Express News Service
THIRUVANANTHAPURAM: The health department is mulling options to deal with a second wave of Covid-19, as indicated by the surge in the number of daily cases. The plan involves strengthening of Covid care in major hospitals and opening up of a few Covid first line treatment centres (CFLTCs), said an officer. The decision has come at a time when most of the Covid hospitals have gone back to their normal functioning after new cases declined since March.
Chief Minister Pinarayi Vijayan on Friday cautioned the public to stay alert as the state is witnessing a second wave of Covid. The test positivity rate which was down to 2.74 on March 15 has doubled. The state reported 2,508 new cases and the test positivity rate was 4.84 on Friday.
“There has been a climb this week after a decline phase. It could be due to the election campaign which is often crowded. If the daily numbers climb to 4,000 or 5,000 by next week then it could be considered as a second wave. We will have to step up our preparations including CFLTCs if there is a wave,” said Dr S S Santhoshkumar, deputy superintendent, Government Medical College, Thiruvananthapuram. “There should be preparation to deal with the post-election surge which is happening at the moment. It will take 10-14 days to reflect the impact of a spreading event. It is likely to continue for the next two to three weeks.” According to him, the plan to hand over Covid beds to medicine department for regular functioning would be postponed considering the situation.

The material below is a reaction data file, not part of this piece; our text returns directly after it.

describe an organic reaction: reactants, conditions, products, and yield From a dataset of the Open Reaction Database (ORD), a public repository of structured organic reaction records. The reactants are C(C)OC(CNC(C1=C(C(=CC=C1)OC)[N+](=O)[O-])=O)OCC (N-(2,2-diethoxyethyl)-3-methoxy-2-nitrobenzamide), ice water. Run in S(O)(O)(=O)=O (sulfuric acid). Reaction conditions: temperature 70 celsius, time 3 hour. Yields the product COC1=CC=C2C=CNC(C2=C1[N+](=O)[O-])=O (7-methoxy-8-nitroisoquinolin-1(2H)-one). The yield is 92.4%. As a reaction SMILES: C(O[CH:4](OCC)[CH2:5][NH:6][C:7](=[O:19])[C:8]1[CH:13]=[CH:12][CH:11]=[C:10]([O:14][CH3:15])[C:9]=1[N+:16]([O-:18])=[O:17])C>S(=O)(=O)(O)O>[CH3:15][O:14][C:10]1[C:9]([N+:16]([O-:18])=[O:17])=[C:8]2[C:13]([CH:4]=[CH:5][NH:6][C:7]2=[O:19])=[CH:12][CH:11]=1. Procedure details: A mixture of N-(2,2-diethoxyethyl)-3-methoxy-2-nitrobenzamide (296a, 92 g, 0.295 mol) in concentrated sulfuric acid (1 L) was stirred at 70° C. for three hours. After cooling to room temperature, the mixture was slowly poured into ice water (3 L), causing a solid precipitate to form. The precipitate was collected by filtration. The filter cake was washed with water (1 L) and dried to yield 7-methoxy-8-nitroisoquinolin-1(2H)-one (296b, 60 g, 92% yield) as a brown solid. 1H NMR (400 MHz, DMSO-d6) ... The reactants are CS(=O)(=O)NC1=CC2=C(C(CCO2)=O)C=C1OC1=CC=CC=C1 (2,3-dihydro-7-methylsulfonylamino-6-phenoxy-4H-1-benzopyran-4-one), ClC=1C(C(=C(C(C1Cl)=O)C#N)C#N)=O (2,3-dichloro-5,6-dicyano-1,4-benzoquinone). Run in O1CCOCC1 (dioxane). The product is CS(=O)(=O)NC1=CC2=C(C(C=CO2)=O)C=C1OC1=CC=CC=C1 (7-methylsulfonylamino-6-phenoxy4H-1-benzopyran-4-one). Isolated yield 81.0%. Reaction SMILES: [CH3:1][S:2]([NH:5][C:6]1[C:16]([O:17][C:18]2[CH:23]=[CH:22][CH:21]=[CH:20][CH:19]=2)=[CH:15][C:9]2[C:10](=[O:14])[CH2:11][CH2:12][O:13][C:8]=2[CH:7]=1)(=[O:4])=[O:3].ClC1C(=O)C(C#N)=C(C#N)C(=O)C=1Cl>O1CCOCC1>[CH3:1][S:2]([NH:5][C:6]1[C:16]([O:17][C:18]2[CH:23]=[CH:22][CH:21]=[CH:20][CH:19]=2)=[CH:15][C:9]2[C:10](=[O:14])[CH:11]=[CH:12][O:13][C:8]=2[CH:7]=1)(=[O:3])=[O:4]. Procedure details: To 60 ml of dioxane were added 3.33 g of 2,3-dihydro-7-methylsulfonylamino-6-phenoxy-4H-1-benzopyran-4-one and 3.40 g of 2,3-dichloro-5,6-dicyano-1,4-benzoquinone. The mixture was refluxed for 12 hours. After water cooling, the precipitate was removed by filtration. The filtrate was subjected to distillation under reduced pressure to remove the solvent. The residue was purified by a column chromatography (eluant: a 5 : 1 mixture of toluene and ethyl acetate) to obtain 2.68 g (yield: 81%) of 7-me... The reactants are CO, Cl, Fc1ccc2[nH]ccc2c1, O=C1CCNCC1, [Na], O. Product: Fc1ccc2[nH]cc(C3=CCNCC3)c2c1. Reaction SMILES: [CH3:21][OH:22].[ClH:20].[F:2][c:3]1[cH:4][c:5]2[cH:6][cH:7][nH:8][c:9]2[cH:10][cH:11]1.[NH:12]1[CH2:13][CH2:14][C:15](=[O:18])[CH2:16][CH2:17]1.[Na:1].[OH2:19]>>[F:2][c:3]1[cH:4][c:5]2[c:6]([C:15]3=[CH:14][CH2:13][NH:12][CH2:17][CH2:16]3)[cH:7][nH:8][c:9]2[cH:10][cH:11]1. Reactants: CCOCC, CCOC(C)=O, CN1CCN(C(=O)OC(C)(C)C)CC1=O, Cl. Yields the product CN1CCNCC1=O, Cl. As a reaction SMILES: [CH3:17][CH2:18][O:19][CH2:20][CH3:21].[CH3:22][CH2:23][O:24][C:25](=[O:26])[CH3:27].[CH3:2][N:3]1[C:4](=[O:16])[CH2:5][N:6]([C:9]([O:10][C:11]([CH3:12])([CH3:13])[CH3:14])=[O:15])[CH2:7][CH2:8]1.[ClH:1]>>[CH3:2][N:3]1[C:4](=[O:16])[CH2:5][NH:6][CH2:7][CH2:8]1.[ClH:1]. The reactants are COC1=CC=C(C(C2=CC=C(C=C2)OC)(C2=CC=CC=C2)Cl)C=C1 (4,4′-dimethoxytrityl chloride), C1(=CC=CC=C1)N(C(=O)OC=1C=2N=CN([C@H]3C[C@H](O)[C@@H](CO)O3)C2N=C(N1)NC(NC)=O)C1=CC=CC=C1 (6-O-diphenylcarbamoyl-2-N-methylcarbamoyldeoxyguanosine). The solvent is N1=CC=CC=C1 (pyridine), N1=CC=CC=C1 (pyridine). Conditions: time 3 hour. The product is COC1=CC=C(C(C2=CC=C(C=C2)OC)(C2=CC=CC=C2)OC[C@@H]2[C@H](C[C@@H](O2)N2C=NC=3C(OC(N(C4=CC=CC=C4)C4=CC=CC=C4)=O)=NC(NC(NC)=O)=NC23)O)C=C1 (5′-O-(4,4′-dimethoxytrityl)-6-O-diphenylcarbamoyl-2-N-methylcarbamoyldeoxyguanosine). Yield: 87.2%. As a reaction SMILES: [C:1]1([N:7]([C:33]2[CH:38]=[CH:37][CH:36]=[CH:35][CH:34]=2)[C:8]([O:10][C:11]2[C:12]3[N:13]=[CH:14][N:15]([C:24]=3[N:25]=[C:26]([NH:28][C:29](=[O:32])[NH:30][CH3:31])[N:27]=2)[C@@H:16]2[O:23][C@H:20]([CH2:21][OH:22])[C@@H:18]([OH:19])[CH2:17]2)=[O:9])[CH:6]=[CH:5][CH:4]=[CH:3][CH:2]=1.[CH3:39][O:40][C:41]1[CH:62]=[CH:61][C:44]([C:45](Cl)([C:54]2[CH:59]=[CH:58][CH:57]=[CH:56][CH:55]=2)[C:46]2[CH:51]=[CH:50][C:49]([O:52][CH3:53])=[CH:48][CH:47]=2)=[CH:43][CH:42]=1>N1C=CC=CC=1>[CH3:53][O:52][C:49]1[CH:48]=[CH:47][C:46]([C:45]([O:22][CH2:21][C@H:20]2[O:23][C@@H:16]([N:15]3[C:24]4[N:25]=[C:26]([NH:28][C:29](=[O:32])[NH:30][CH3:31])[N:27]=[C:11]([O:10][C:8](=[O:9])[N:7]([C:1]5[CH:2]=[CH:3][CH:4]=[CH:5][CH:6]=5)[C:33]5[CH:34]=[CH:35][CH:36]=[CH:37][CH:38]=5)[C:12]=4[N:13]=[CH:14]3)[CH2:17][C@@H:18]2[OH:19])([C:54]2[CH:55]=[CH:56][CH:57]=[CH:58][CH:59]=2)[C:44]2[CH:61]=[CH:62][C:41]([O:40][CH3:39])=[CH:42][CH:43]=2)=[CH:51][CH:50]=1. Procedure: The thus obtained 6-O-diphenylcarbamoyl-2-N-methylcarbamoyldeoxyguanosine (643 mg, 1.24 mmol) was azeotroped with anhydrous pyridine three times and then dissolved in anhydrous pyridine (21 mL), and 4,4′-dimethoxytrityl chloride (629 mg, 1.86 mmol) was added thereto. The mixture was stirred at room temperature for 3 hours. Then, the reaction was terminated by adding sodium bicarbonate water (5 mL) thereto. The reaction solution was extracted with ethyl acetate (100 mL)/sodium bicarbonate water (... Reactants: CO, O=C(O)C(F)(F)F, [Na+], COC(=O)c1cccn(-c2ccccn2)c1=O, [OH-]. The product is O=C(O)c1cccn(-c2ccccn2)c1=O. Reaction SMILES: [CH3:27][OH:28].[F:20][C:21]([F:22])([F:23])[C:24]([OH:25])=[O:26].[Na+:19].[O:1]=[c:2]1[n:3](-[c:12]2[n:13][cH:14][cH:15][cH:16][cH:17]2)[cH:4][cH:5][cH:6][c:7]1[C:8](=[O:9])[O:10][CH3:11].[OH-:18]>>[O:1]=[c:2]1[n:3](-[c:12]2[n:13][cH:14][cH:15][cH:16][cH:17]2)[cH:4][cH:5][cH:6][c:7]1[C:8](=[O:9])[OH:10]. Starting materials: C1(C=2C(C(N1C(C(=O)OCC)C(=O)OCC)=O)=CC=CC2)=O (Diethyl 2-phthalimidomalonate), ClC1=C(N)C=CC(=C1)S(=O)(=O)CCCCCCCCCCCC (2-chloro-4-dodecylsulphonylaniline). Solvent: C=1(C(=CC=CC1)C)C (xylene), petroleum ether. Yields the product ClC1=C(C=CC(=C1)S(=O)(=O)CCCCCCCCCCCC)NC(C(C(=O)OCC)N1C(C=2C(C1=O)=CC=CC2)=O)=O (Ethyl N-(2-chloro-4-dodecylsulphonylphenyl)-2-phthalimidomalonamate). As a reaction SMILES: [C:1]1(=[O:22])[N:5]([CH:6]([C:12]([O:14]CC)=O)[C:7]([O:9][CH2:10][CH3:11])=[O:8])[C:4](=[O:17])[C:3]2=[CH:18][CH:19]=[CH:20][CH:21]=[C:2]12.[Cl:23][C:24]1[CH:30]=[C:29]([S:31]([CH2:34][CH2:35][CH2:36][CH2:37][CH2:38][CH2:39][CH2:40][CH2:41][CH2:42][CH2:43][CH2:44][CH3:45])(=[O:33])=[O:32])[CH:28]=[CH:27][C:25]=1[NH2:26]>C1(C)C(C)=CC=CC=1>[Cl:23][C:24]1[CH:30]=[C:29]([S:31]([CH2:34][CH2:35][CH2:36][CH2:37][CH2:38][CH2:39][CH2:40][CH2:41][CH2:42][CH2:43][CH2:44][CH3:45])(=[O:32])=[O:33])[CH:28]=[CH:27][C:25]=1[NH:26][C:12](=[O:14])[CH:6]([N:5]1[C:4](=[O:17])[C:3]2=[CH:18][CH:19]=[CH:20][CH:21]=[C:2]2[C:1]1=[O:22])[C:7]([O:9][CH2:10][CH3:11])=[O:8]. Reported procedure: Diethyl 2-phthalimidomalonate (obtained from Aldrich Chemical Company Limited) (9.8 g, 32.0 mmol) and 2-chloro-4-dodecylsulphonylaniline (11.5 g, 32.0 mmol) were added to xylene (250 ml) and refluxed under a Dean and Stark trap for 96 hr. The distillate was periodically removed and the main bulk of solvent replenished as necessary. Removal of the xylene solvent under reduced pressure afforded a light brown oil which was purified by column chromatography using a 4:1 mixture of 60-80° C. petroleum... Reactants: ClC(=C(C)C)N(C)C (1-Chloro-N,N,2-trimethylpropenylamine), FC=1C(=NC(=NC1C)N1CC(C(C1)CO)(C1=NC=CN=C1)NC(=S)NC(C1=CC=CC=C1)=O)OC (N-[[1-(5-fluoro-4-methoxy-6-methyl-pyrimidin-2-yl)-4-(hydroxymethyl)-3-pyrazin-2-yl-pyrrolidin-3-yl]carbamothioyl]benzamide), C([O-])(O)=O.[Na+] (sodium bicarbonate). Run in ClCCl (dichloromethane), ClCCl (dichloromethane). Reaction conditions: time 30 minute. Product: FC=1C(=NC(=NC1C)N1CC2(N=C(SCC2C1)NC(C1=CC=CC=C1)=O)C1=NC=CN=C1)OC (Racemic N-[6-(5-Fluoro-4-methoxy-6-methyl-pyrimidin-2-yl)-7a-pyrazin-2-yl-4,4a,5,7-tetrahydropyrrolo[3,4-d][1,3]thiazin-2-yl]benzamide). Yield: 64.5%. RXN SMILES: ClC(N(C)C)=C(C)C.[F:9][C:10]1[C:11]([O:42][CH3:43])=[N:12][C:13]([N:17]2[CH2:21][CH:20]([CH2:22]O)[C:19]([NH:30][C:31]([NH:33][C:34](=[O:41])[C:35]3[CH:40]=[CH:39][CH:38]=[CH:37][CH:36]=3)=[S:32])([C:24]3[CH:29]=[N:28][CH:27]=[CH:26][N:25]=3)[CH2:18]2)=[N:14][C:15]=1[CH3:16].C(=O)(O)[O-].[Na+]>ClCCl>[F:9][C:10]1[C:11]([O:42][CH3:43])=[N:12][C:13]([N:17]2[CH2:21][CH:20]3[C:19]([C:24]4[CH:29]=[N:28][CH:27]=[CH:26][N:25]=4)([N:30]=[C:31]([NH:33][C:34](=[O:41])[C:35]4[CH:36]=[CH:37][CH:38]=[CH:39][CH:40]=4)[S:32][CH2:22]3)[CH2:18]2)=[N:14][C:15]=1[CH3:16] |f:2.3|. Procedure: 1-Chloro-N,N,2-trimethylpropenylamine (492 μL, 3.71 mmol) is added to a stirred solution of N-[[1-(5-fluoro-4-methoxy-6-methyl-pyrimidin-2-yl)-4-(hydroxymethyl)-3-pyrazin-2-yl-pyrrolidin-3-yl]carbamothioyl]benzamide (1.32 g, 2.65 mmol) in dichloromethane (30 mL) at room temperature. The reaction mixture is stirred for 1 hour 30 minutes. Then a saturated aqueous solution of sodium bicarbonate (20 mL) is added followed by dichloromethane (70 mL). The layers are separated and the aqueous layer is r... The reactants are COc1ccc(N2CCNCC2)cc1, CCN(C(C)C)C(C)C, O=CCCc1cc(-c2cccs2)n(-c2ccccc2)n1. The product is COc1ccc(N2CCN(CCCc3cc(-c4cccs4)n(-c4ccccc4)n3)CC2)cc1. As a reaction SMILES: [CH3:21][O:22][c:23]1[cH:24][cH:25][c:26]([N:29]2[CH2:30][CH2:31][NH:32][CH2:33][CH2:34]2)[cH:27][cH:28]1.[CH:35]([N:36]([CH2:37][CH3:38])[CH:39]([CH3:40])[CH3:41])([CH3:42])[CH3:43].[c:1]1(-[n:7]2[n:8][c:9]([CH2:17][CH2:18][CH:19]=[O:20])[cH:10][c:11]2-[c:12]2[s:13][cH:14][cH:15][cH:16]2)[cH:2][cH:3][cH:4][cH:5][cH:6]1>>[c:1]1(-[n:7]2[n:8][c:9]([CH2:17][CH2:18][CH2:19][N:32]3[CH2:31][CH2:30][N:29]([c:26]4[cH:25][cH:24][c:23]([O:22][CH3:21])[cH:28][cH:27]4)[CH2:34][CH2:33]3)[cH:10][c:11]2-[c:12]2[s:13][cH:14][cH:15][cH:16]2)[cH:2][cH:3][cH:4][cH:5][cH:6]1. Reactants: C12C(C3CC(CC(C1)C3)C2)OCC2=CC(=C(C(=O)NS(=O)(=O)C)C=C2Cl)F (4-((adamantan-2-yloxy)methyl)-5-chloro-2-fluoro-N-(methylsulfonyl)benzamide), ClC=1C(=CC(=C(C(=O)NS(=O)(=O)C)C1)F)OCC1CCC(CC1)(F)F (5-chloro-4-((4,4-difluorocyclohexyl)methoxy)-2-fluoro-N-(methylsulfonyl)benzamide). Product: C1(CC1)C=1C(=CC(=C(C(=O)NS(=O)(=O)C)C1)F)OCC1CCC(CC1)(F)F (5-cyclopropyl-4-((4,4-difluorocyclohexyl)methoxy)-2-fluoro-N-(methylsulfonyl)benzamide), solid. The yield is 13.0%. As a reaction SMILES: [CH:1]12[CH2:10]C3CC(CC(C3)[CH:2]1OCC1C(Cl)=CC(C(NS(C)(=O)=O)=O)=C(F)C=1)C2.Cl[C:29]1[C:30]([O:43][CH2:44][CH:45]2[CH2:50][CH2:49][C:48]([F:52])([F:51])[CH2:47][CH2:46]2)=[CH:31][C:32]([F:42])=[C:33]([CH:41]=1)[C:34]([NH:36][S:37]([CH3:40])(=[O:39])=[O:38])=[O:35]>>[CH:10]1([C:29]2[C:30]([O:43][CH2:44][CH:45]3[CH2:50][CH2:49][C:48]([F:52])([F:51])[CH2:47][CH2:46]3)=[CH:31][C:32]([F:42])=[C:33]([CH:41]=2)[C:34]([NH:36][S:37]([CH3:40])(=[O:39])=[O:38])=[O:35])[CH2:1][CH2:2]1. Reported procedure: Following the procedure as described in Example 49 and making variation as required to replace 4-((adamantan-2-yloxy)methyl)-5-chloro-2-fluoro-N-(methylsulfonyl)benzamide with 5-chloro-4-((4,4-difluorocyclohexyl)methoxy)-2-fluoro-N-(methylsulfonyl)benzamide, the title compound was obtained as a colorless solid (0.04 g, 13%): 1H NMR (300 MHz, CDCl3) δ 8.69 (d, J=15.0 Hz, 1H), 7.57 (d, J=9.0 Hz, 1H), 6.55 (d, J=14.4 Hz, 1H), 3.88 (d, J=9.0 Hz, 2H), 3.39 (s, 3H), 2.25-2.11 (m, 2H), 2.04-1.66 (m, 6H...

According to health department, preparation for yet another wave would be a difficult task this time. “If there is a sudden spike it will be difficult to manage the situation when compared to the first time. It will be a daunting task to take over the institutions for CFLTC,” he said.
According to him most of the Covid hospitals have gone back to normal functioning. “We will have to shift non-Covid patients in ICUs to some other hospitals as we had done in the first instance. But there was enough support to deal with the situation,” he said.
The state government had started CFLTCs in March last year to deal with the surge in Covid cases.
By the time case load increased in October it was operating over 200 CFLTCs and 29 dedicated Covid hospitals. CFLTCs included hospitals, schools, auditoriums, public buildings etc. Later the health department relinquished the custody of the buildings with the decline in case loads and treatment guidelines.